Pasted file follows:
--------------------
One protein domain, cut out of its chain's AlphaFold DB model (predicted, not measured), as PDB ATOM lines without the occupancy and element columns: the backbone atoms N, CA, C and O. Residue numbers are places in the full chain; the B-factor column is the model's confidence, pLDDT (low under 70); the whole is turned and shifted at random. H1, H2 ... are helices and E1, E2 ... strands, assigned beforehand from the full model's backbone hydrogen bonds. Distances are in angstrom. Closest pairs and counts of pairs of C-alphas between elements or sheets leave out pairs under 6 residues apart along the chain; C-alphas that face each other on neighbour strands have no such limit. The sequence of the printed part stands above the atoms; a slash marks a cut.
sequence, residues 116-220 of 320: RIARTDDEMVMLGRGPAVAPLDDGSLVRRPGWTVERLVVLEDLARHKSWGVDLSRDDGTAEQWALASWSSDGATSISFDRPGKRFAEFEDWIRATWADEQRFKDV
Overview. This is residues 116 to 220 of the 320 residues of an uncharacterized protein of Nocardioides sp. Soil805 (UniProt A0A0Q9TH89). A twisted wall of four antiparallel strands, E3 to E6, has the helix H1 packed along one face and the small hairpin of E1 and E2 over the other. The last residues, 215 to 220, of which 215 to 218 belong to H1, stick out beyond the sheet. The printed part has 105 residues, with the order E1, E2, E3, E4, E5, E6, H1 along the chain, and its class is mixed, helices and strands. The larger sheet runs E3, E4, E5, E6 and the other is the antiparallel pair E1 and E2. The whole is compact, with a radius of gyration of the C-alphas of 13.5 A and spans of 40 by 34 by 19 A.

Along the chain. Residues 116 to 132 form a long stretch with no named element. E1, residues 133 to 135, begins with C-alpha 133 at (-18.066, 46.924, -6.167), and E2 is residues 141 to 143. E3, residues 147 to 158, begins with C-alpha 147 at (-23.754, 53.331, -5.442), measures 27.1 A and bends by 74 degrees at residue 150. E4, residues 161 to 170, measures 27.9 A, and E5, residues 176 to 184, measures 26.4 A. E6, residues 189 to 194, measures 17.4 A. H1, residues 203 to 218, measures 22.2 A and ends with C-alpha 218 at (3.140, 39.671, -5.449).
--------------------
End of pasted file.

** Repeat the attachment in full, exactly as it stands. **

One protein domain, cut out of its chain's AlphaFold DB model (predicted, not measured), as PDB ATOM lines without the occupancy and element columns: the backbone atoms N, CA, C and O. Residue numbers are places in the full chain; the B-factor column is the model's confidence, pLDDT (low under 70); the whole is turned and shifted at random. H1, H2 ... are helices and E1, E2 ... strands, assigned beforehand from the full model's backbone hydrogen bonds. Distances are in angstrom. Closest pairs and counts of pairs of C-alphas between elements or sheets leave out pairs under 6 residues apart along the chain; C-alphas that face each other on neighbour strands have no such limit. The sequence of the printed part stands above the atoms; a slash marks a cut.
sequence, residues 116-220 of 320: RIARTDDEMVMLGRGPAVAPLDDGSLVRRPGWTVERLVVLEDLARHKSWGVDLSRDDGTAEQWALASWSSDGATSISFDRPGKRFAEFEDWIRATWADEQRFKDV
Overview. This is residues 116 to 220 of the 320 residues of an uncharacterized protein of Nocardioides sp. Soil805 (UniProt A0A0Q9TH89). A twisted wall of four antiparallel strands, E3 to E6, has the helix H1 packed along one face and the small hairpin of E1 and E2 over the other. The last residues, 215 to 220, of which 215 to 218 belong to H1, stick out beyond the sheet. The printed part has 105 residues, with the order E1, E2, E3, E4, E5, E6, H1 along the chain, and its class is mixed, helices and strands. The larger sheet runs E3, E4, E5, E6 and the other is the antiparallel pair E1 and E2. The whole is compact, with a radius of gyration of the C-alphas of 13.5 A and spans of 40 by 34 by 19 A.

Along the chain. Residues 116 to 132 form a long stretch with no named element. E1, residues 133 to 135, begins with C-alpha 133 at (-18.066, 46.924, -6.167), and E2 is residues 141 to 143. E3, residues 147 to 158, begins with C-alpha 147 at (-23.754, 53.331, -5.442), measures 27.1 A and bends by 74 degrees at residue 150. E4, residues 161 to 170, measures 27.9 A, and E5, residues 176 to 184, measures 26.4 A. E6, residues 189 to 194, measures 17.4 A. H1, residues 203 to 218, measures 22.2 A and ends with C-alpha 218 at (3.140, 39.671, -5.449).